Songs of Another Kind
by Melinda Scruggs
CCM Magazine January 1986
You may not know his name, but you know this person's work. To his credit are "Sing Your Praise to the Lord," "Doubly Good to You," and "Love of Another Kind" (all recorded by Amy Grant), "The Battle Hymn of the Republic" (Benny Hester), and "O Come All Ye Faithful (Debby Boone). Now this songwriter is singing his own songs. Rich Mullins has moved from behind the scenes and into the spotlight of his own concerts.
What happens in one of his concerts? Mullins responds thoughtfully: "I know that I am more entertained when I am challenged, when I feel like something significant has happened. When I play for people, I want something significant to happen. I don't expect it to be a life-changing experience every time for everybody, but I want it to be challenging and spiritually provocative."
Mullins' message is, to say the least, "provocative." What he hopes to communicate in his concerts and on his soon-to-be released and self-titled album is, first, that life is very good despite the hard times. Echoing Paul's epistles, Rich adds that "you should be glad you're alive and look forward to being dead."
Mullins also speaks to people who are afraid to feel things. He sees people today who are afraid of being lonely, of being in love, of being hungry, and of being fat. His words to them? "I try to encourage them to deal with those fears. Life is not so big and scary that you can't live it."
Most important to Rich, though, is his attempt to paint a picture of who Christ is and what He requires of His followers. An insightful observer of today's culture, he comments, "I think many people confuse being comfortable in their churches and society and feeling good about themselves as being Christianity. Instead, I see Christianity as calling us out of our society - out of our conventions for the sake of changing them for Him."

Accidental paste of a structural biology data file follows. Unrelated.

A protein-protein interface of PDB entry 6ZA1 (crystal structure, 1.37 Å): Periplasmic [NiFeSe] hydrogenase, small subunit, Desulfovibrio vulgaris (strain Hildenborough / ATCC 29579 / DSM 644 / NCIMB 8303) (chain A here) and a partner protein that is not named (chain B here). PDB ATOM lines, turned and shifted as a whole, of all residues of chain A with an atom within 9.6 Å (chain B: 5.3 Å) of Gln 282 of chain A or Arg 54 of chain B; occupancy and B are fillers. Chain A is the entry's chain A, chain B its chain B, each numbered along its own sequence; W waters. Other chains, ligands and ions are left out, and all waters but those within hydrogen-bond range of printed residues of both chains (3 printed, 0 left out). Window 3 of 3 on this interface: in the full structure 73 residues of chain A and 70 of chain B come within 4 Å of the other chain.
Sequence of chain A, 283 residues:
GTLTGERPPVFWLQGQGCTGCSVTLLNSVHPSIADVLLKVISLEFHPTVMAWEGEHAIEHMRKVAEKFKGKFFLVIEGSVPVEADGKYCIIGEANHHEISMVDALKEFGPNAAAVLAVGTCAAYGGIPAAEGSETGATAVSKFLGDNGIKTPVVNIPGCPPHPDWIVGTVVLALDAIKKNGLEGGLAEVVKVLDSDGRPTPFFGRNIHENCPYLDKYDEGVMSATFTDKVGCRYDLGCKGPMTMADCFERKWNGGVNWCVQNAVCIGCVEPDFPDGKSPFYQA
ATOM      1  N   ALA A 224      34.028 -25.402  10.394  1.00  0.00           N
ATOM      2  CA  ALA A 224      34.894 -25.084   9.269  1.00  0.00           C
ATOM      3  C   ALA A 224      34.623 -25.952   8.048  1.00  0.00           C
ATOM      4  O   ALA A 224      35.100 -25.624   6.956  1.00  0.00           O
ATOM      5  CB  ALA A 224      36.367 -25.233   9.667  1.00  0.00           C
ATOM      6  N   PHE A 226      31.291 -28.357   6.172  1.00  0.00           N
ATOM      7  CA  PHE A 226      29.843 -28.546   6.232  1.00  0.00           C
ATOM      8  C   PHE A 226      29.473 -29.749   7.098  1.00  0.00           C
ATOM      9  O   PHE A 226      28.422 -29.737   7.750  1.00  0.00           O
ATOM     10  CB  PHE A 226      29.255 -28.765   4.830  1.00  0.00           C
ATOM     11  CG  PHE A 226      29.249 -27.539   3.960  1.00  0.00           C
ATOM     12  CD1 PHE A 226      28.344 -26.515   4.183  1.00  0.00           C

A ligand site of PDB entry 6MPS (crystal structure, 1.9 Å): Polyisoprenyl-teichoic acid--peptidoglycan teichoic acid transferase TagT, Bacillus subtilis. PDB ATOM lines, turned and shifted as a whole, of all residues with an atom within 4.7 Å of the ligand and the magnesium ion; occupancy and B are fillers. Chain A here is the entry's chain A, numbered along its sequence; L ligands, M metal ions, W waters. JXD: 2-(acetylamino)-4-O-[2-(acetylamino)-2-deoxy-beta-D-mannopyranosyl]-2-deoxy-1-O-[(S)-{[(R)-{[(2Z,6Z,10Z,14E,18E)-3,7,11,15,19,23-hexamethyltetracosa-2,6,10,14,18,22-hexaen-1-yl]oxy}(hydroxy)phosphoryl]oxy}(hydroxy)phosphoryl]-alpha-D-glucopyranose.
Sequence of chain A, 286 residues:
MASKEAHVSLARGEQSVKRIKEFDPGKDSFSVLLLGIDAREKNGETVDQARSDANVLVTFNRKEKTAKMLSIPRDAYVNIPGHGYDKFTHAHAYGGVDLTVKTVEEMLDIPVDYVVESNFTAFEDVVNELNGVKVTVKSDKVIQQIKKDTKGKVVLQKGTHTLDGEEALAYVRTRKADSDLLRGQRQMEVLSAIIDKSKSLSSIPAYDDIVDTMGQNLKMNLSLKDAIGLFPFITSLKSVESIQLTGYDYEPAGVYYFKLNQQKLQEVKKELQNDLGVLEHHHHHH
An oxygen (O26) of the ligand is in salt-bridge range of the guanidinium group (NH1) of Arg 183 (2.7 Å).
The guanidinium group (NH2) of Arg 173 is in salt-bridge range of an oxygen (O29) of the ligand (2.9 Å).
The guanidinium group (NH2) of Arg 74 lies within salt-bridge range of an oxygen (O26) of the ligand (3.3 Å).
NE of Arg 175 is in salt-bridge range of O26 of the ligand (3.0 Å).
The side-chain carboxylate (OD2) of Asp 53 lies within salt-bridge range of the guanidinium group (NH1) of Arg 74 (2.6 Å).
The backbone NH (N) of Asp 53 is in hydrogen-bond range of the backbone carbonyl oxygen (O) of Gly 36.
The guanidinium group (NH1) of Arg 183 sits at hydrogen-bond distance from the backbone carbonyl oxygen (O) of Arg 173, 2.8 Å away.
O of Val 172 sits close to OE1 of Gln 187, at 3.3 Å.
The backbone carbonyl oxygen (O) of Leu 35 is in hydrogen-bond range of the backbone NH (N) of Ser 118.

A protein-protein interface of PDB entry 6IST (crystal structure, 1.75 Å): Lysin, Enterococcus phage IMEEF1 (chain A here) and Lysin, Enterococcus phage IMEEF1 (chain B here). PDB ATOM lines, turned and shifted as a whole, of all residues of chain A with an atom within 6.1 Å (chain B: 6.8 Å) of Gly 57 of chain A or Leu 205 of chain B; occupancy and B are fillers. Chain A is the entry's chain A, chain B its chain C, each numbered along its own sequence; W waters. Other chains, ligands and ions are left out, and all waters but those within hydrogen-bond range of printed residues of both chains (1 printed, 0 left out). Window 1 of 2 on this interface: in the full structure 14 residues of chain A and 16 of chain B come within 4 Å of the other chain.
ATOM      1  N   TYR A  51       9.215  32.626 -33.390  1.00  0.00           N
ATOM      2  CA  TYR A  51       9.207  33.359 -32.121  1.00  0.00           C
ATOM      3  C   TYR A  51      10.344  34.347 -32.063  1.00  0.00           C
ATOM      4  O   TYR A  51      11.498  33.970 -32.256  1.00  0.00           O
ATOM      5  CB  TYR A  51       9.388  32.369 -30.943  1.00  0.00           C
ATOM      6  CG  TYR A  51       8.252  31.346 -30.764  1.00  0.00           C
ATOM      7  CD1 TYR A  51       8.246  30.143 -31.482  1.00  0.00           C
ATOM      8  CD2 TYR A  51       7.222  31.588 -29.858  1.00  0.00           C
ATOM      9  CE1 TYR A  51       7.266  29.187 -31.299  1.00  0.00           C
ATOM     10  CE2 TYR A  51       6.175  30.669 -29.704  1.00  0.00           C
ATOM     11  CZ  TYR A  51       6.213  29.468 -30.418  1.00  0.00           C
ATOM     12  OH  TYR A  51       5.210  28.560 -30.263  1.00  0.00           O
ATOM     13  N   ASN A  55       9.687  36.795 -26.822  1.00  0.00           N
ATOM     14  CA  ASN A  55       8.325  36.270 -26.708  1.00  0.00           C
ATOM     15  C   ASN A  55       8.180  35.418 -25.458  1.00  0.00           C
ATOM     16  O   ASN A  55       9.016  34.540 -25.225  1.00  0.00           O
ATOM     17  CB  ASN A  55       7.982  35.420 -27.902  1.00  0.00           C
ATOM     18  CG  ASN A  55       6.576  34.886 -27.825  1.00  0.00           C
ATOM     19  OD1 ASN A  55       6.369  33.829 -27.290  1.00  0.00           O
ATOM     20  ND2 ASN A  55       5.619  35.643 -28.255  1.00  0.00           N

Rich also notes that although his audiences of college and high school age people are mostly "churched," he generally receives a good response from people who don't attend church. He suggest that "most unchurched people are not unchurched because they don't have convictions. They're unchurched because, for them, the church is the pits and because they want religion with depth to it."
What is the background of this person who wants to offer his audience songs with substance and a religion with depth? He grew up in the church - actually in many churches. His family attended the Friends Church and later the Christian Church when he was young. In junior high, Rich sang in an interdenominational youth choir and was influenced by Baptist and Methodist friends. After high school, he attended Cincinnati Bible College and worked as a youth minister in a local Methodist church. He left college and his job to work with Zion Ministries where he performed with their band.
In the summer of 1981 the group appeared at the Koinonia Coffeehouse in Nashville, Tennessee. It was there that a copy of the group's custom album - and album composed of songs written by Rich - made its way into the hands of Mike Blanton. At the time, Blanton was looking for one more song for Amy Grant's Age to Age album. Rich's "Sing Your Praise to the Lord" was perfect, Amy recorded it, and Blanton/Harrell signed Mullins as a writer.
Rich spent the next few years developing his songwriting skills. During a sabbatical from the music scene in the winter of 1983, he served as interim music minister for a small church in Grand Rapids, Michigan. It was then that he decided it was time for him to focus on being an artist as well as a writer. He put together a demo of his songs as he would perform them and sent it to Blanton/Harrell. That demo tape sparked an interest and enthusiasm which led the production team to sign him to their Reunion Records label.
How does Rich describe the message of his first album? He points to "Save Me" as the key song. Rich explains, "To be honest, my prayer is more often 'serve me' than 'save me.' When you say, 'save me,' you imply that you are willing to do and be the things that come with a saved life. And I'm not always there."